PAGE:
Starch was characterized for CLD by carrying out FACE on debranched starch extracted from pea seeds. Typical CLD profiles for debranched pea starch are shown in Fig. 1. Profiles are shown from both the GH2010 and Field2011 trials for six PSP lines; three each that have round (A and C) and wrinkled (B and D) seed phenotypes. The profiles have been graphed as the mean molar peak area proportion versus DP (A and B); and as difference plots, in which the value plotted is the mean molar peak area proportion for the PSP line under consideration minus the mean total molar peak area proportion for all 92 PSP lines versus DP (C and D). These plots show the general trends associated with r locus phenotype. In wrinkled seeded lines the relative abundance of DP6 to DP12 chains was greater than in round lines and concomitantly the relative abundance of DP13 to DP24 chains was less in wrinkled than in round seeded lines. Analysis of the CLD resulting from the FACE using a standard Poisson log-linear model for the analysis of contingency tables found that overall the DP distributions varied significantly (p < 0.001) between lines.
Fig. 1

Mean chain length distributions (CLDs) for debranched pea starch from three round and three wrinkled pea single plant (PSP) lines grown in the GH2010 and Field2011 trials. Profiles showing mean molar peak area proportions for starch from pea lines having: a the round (RR) and b the wrinkled seeded (rr) genotype at the r locus; and difference plots for c starch extracted from round seeded lines and d wrinkled seeded lines. Difference plots show each sample’s mean molar peak area distribution minus the mean molar peak area distribution for the 92 PSP lines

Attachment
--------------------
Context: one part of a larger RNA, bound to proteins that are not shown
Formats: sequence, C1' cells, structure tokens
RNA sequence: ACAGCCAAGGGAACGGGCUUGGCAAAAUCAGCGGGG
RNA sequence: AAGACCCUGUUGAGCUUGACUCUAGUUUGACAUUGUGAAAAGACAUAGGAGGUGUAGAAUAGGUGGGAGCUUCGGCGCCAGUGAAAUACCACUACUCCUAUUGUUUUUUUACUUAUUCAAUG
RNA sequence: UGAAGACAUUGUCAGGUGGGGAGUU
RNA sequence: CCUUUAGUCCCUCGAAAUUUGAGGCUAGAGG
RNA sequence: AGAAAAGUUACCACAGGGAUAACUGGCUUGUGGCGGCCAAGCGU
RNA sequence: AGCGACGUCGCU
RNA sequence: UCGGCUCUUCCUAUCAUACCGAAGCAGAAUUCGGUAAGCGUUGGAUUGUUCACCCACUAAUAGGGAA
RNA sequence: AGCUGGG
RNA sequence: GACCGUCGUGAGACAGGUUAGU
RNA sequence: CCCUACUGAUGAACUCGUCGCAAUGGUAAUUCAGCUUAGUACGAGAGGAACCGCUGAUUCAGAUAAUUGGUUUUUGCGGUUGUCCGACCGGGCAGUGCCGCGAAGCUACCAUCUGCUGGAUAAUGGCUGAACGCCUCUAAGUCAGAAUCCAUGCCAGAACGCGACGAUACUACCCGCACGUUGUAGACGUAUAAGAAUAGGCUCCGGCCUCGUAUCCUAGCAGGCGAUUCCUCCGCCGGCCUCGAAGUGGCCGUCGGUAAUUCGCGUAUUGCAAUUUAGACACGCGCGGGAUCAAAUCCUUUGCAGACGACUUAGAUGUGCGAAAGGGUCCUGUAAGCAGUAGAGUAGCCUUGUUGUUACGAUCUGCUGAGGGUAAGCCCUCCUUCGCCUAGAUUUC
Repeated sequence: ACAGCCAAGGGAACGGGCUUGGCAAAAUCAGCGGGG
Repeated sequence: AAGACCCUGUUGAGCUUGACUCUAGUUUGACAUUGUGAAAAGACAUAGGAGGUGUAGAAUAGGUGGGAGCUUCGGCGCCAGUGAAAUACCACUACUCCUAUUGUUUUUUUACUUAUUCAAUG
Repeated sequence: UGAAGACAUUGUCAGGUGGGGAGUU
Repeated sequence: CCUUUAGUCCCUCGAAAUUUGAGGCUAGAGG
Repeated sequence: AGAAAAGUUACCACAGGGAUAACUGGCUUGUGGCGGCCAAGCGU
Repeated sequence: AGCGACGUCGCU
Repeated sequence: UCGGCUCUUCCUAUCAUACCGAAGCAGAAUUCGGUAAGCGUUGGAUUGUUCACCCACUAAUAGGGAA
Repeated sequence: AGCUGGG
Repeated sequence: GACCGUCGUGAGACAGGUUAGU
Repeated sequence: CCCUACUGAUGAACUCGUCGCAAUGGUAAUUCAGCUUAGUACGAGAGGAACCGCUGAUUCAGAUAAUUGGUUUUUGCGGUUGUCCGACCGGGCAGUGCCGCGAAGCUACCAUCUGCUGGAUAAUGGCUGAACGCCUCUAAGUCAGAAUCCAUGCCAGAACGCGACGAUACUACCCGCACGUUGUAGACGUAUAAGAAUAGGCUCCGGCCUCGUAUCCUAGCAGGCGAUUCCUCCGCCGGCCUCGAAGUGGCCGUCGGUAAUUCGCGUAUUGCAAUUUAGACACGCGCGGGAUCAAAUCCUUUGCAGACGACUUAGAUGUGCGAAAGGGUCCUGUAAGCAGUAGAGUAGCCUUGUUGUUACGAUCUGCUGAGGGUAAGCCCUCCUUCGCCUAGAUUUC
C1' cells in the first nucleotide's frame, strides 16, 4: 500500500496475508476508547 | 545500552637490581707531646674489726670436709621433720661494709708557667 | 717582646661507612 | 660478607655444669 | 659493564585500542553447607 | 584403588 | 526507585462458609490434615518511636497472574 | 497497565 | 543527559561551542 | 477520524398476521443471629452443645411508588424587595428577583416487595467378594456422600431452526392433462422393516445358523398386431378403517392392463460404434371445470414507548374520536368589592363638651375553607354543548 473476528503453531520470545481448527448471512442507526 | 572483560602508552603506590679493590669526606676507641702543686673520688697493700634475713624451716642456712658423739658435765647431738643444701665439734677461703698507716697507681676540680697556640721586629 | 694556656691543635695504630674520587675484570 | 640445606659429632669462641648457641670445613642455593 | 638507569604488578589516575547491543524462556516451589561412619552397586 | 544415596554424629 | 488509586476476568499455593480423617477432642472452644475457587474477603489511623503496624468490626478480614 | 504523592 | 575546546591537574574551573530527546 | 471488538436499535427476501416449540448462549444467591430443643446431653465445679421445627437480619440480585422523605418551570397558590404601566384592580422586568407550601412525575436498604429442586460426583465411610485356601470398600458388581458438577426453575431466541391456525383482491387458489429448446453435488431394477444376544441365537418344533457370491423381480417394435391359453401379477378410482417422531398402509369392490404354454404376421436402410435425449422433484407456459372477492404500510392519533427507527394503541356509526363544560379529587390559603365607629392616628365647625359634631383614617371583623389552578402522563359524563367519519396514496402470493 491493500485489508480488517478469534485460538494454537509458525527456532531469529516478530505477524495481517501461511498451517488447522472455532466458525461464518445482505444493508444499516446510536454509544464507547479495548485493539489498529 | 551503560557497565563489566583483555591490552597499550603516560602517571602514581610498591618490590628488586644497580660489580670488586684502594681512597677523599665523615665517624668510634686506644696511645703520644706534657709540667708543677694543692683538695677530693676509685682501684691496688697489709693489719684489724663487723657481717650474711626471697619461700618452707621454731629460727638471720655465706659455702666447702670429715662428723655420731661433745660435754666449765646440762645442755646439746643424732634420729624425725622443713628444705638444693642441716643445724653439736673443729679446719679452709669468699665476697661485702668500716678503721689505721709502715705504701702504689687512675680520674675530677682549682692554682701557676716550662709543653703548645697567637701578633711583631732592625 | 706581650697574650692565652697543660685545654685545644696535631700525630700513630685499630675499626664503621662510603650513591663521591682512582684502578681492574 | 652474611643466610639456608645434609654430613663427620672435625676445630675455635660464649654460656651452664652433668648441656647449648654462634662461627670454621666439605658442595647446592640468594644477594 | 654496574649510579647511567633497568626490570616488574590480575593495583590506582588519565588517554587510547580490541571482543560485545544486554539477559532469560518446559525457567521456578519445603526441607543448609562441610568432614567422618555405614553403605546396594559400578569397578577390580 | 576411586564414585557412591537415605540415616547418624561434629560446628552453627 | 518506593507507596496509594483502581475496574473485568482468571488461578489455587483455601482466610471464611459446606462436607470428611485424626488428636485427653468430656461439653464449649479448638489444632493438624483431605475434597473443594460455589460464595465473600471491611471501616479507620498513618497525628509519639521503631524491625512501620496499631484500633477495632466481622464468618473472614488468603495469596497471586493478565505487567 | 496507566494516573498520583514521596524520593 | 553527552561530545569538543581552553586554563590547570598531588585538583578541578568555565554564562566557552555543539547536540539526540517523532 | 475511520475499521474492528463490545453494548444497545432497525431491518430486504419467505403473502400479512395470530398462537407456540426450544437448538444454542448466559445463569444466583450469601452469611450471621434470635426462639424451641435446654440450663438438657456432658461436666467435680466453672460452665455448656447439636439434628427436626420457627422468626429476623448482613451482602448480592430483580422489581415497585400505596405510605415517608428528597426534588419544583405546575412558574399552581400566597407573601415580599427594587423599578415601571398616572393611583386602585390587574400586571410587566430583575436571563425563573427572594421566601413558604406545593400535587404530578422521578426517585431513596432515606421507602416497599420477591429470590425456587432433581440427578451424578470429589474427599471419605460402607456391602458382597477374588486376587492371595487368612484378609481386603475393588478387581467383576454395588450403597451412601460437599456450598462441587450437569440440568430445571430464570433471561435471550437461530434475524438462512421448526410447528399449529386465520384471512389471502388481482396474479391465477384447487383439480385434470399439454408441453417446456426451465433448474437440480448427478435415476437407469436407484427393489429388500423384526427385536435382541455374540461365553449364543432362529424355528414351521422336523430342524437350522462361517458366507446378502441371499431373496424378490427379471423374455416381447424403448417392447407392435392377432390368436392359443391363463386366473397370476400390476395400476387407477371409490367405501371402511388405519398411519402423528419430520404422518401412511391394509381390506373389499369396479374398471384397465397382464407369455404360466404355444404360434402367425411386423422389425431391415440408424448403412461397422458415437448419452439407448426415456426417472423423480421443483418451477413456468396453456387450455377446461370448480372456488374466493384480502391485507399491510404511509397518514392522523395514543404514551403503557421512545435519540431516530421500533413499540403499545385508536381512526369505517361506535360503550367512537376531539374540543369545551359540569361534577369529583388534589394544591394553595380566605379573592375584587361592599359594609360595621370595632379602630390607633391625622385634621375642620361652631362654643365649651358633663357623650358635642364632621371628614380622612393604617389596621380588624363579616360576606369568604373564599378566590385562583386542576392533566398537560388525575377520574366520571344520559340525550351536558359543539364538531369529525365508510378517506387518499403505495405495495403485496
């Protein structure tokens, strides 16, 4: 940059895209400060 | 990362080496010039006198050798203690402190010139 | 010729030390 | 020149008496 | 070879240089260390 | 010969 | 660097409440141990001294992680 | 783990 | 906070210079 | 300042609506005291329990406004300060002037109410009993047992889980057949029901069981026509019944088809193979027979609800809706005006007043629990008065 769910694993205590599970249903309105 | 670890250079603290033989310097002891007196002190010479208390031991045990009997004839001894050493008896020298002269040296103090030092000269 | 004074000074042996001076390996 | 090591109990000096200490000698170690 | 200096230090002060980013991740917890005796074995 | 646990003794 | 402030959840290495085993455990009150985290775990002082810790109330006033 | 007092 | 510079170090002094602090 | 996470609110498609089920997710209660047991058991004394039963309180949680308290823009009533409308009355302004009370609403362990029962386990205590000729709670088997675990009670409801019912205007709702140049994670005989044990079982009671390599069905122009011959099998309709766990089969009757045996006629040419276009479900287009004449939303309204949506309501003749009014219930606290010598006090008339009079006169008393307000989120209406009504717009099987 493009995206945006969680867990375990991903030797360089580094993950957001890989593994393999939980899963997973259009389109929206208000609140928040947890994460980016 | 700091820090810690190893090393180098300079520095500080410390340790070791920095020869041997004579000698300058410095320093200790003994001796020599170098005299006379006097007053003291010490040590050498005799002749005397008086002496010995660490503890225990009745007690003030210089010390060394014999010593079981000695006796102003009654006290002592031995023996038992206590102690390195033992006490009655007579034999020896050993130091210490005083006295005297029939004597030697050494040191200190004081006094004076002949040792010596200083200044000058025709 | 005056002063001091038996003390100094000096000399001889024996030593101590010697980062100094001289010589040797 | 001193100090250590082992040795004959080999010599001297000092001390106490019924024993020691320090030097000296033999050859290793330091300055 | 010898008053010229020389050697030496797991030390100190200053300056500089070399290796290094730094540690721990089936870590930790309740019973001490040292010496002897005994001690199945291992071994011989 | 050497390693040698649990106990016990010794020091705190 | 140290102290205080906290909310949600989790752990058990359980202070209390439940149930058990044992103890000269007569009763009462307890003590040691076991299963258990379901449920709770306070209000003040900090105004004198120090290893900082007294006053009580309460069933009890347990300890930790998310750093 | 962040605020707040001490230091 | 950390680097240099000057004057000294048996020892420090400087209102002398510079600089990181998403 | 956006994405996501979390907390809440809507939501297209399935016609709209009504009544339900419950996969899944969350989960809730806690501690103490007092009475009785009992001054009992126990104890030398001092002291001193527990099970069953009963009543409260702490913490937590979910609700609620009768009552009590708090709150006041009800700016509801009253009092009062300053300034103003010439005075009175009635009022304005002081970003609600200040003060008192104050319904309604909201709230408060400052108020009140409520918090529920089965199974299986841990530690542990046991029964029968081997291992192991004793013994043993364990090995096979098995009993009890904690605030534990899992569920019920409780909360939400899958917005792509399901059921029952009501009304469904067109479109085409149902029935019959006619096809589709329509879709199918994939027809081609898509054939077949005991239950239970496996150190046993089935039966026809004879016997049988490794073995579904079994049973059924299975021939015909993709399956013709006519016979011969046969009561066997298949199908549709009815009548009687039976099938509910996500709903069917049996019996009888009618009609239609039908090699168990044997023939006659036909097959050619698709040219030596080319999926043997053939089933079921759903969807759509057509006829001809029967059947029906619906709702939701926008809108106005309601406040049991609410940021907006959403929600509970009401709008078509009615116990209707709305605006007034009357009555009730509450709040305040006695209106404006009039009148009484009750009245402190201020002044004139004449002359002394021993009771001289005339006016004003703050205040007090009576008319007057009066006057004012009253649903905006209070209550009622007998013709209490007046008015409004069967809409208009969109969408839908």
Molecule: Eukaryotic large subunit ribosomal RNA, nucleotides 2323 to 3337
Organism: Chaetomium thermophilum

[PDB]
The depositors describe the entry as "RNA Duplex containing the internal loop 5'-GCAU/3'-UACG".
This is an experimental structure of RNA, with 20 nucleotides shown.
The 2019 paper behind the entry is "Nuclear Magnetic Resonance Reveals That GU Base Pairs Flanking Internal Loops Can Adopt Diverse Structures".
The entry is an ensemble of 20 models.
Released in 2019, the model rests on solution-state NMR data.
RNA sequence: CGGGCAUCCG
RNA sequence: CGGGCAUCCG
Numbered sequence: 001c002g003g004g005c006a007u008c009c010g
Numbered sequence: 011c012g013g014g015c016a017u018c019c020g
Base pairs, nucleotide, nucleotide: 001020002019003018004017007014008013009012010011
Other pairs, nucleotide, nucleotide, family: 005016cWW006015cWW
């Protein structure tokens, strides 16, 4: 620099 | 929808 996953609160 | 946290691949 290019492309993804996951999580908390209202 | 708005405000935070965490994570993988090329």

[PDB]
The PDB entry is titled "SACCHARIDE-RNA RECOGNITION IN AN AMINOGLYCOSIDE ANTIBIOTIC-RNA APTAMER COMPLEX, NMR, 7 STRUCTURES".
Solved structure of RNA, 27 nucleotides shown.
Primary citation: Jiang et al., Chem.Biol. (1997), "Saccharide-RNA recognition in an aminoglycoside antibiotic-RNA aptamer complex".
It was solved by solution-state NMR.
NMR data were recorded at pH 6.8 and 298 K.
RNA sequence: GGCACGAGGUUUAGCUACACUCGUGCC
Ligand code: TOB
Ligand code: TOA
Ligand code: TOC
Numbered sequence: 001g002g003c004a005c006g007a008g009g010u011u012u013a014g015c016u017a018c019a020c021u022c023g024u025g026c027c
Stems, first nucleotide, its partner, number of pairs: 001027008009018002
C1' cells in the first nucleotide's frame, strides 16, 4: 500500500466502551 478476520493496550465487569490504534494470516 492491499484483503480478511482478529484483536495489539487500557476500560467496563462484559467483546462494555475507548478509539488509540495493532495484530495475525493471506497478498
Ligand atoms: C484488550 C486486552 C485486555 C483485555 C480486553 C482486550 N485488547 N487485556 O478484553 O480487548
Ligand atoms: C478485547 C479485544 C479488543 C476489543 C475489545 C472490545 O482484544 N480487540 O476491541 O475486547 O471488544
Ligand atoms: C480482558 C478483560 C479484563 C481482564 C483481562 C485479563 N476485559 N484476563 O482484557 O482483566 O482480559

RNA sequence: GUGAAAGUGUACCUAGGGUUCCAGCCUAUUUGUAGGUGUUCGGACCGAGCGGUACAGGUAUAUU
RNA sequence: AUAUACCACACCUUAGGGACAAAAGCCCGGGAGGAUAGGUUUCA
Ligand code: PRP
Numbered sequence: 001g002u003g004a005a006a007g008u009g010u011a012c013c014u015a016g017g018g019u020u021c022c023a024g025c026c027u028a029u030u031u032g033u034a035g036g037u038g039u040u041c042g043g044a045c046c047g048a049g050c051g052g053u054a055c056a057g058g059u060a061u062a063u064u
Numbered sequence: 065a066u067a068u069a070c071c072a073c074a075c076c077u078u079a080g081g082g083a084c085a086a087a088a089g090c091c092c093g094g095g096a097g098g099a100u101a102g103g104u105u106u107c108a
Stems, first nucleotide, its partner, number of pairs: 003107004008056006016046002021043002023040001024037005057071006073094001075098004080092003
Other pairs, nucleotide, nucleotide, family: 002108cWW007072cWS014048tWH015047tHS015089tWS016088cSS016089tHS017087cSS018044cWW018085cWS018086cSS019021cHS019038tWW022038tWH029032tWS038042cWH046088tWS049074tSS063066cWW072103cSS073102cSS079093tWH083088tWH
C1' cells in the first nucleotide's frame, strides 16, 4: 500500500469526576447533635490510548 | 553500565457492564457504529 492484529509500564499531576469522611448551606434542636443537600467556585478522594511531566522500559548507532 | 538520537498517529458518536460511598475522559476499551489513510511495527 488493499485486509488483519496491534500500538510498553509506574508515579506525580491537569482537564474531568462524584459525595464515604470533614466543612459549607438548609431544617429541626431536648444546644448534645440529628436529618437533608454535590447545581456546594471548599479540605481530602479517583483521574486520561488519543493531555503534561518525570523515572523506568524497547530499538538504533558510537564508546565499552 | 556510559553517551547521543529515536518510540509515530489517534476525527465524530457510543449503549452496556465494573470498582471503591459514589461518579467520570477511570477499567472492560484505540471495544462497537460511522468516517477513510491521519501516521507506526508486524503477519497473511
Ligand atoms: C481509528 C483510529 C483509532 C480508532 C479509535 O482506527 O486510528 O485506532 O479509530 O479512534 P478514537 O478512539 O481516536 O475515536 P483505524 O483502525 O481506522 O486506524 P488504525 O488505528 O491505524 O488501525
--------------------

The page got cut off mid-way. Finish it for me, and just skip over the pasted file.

Correspondence analysis was employed to assist with identifying differences between the CLD distributions obtained from the two trials (Fig. 2). CLD distributions from all the lines that produced sufficient seed for FACE analysis were included in these analyses of each trial (110 PSP lines plus Primo, Sonata, OSU442–15 and Supergreen for GH2010; 112 PSP lines plus Primo, Sonata, OSU442–15 and Supergreen for Field2011). For the GH2010 trial, the first two components accounted for 76% of the CLD variation, with the first component accounting for 52%. Therefore, the two-dimensional plot shows many of the important patterns in the data. However, 24% of the variation was not associated with the first two components. Nine components were needed to explain 95% of the variation. The greatest differences between the distributions were associated with the highest and lowest DP. The first dimension separated the highest DPs (DP36 to DP39) from lower DP scores (DP10 to DP18) and also separated the wrinkled from the round seeded lines. The second dimension separated the low DP (≤9) from the rest of the distribution and showed some effect of the wrinkled versus round seeded lines. For the Field2011 trial, the first two components accounted for 90% of the variation in the data, with the first component accounting for 76%. Therefore, this two-dimensional plot captures most of the important patterns in the data. For the CLD plot distributions, the greatest differences were associated with the DP values ranging from DP6 to DP18 in dimension 1, and in dimension 2 with the low (DP6 to DP10) to the high (DP39) DP values. For the analysis of pea lines, the obvious difference is the clear separation between wrinkled and round seeded lines, mostly associated with dimension 1 and seen in both trials.